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WPF issues report on school referenda

From Wisconsin Policy Forum: “Voters across Wisconsin approved 62 of the 103 school district referenda placed on primary and general election ballots this spring. The 60.2% approval rate was the lowest in a midterm or presidential election year since 2010, with the most ballot questions for spring elections since at least 2000. More districts asked to increase property taxes for operations rather than capital needs, a sign of the stress they are facing from inflation, state caps on their revenues, declining enrollment, and the expiration of federal pandemic aid.

Across ballots from February and April, 66.0% of all referendum questions asked voters to raise property taxes to support school district operations. This represents the highest share of operating referenda since at least 2000.

Yet as districts’ requests for additional revenue have intensified, voter support for these requests appears to be waning. Voter approval rates of school district referenda hovered around 50% for most of the late 2000s and early 2010s. Starting in 2012, however, voters approved referenda in greater numbers, with the passage rate peaking at 89.7% in 2018. (more…)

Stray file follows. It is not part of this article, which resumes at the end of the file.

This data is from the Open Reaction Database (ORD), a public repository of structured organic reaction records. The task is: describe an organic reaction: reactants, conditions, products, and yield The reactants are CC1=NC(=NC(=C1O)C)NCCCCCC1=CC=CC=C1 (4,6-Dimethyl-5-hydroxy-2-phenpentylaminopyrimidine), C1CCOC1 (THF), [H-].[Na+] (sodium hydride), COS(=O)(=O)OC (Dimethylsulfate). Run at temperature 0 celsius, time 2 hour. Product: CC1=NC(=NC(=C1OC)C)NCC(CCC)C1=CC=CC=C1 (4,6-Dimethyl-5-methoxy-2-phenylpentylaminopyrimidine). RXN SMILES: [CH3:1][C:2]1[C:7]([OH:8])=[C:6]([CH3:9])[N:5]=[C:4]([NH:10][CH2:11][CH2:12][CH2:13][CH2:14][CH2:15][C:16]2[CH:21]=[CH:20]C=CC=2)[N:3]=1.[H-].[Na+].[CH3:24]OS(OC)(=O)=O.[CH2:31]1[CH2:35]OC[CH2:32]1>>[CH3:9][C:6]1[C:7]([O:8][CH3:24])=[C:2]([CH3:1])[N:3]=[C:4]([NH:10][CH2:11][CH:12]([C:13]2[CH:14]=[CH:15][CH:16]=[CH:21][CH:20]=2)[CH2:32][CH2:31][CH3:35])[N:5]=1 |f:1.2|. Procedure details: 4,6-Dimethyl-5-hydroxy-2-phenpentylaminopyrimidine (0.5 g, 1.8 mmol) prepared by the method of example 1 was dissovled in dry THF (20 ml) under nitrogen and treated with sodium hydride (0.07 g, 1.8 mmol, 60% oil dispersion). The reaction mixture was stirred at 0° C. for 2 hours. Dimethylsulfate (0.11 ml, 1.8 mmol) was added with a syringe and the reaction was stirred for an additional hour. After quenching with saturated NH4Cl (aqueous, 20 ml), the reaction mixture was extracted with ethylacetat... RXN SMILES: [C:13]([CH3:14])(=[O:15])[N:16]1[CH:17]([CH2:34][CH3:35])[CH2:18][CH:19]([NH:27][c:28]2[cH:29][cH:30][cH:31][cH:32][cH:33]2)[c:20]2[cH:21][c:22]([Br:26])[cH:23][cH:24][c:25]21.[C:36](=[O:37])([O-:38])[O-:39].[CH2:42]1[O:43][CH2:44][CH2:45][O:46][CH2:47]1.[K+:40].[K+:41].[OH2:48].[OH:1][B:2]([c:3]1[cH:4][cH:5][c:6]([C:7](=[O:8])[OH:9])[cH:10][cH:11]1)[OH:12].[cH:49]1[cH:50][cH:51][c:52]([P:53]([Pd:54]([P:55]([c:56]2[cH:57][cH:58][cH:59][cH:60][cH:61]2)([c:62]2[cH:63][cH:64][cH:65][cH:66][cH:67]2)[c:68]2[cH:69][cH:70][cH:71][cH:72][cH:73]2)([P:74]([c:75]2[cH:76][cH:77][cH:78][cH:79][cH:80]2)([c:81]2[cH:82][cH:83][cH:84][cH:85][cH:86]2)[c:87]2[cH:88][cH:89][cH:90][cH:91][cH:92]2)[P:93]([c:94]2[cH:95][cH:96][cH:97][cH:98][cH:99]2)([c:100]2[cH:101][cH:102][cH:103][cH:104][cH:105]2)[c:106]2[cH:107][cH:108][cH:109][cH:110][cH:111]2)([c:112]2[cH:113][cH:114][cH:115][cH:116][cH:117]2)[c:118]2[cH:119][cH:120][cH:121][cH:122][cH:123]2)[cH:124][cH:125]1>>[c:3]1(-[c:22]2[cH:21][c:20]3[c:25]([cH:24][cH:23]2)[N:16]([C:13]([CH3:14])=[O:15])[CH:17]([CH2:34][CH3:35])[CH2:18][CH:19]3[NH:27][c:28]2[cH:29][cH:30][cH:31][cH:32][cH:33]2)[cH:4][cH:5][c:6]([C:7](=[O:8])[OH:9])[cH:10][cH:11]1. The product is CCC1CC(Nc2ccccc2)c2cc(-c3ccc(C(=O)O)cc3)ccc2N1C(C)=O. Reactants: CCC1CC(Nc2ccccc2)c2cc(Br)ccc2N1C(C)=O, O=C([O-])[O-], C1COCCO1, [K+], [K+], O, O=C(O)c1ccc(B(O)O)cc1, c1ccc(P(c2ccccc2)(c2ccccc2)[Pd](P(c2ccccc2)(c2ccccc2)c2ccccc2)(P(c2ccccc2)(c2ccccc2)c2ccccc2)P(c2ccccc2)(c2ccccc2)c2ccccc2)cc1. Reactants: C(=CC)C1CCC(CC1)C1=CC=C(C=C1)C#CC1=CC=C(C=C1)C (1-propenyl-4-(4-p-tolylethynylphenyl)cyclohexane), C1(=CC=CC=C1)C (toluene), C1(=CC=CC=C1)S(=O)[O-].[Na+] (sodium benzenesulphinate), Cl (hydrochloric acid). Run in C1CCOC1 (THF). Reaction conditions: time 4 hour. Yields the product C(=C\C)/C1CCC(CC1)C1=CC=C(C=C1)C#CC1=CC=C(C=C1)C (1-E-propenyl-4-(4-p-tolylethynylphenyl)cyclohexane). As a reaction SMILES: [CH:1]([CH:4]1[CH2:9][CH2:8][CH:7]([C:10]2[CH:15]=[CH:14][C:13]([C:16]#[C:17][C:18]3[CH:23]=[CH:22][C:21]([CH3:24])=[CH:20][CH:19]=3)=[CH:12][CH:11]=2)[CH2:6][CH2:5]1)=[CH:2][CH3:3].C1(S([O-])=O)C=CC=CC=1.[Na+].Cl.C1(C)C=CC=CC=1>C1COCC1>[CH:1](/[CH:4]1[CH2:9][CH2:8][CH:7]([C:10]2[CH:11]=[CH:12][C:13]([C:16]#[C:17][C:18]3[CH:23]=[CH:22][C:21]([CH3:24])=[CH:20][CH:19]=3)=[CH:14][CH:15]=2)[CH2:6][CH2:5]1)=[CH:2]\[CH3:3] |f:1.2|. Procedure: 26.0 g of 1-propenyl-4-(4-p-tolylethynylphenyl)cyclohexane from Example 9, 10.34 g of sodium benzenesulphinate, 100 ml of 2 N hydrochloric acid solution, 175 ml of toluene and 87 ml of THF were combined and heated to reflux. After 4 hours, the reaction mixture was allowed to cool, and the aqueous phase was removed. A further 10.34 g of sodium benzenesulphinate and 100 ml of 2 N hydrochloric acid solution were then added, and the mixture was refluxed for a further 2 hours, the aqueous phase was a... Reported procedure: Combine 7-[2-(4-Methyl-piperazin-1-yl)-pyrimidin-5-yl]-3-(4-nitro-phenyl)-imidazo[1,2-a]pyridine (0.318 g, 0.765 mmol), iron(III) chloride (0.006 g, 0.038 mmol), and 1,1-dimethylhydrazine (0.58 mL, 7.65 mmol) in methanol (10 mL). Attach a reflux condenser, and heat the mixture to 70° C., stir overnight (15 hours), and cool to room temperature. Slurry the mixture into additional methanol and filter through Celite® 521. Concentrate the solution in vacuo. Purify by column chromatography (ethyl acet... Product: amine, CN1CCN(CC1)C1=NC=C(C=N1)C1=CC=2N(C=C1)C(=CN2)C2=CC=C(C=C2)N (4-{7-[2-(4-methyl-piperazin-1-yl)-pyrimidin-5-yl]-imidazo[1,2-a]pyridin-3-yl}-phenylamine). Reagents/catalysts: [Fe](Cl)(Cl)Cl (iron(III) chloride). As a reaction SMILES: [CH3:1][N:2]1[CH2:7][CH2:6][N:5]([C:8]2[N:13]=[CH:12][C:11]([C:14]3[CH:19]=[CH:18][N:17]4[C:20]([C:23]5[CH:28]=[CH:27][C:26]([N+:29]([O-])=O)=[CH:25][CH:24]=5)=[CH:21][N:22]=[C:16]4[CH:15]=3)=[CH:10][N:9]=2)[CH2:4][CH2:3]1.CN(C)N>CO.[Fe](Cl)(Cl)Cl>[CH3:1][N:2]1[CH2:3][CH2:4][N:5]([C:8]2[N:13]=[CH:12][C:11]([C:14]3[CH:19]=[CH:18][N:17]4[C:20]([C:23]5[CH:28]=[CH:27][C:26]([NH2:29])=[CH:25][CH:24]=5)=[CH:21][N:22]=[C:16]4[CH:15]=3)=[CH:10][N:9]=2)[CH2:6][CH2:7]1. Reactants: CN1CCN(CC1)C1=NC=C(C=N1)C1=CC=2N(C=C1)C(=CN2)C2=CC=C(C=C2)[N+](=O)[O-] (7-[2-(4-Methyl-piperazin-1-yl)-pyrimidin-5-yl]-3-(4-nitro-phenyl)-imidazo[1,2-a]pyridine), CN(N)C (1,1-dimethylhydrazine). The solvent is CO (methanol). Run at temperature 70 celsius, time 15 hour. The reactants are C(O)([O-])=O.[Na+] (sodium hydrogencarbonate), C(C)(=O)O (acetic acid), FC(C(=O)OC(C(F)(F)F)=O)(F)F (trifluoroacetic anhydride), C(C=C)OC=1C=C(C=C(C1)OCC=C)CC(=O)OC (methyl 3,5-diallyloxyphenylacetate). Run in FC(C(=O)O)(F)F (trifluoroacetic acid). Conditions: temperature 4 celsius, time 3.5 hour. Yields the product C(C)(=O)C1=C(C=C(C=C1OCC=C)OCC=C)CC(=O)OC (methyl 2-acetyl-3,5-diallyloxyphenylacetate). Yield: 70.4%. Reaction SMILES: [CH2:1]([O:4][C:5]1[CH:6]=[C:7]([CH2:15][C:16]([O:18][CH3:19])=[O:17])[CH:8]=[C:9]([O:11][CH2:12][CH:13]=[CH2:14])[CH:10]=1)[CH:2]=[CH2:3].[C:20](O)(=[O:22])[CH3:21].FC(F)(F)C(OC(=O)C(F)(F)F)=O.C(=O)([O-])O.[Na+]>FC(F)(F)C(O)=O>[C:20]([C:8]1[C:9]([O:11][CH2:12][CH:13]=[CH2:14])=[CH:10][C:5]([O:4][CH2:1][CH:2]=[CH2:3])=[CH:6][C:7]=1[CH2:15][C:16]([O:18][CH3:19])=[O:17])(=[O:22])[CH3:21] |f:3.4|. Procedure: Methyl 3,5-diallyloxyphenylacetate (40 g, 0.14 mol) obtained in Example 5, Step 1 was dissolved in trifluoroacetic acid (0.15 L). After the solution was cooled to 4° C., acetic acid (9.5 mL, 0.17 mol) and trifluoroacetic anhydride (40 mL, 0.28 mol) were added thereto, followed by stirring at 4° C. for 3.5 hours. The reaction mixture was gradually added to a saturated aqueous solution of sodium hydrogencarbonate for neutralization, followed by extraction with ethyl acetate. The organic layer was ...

Evers signs bill requiring Hmong and Asian American instruction in K-12 schools

Governor Evers announced today that he has signed AB 232 into law as 2023 Wisconsin Act 266. The new law requires school boards to provide instruction on Hmong and Asian Americans as part of already required instruction on human relations and certain demographic groups. Similar legislation has been introduced several times in previous sessions and the idea has slowly gained an enormous showing of bipartisan support, passing the Assembly unanimously earlier this session.

From a Legislative Reference Bureau Analysis: “Current law requires each school board to provide an instructional program designed to give pupils an understanding of human relations, particularly with regard to American Indians, Black Americans, and Hispanics. This bill directs school boards to include in that instructional program information related to understanding human relations with regard to Hmong Americans and Asian Americans.”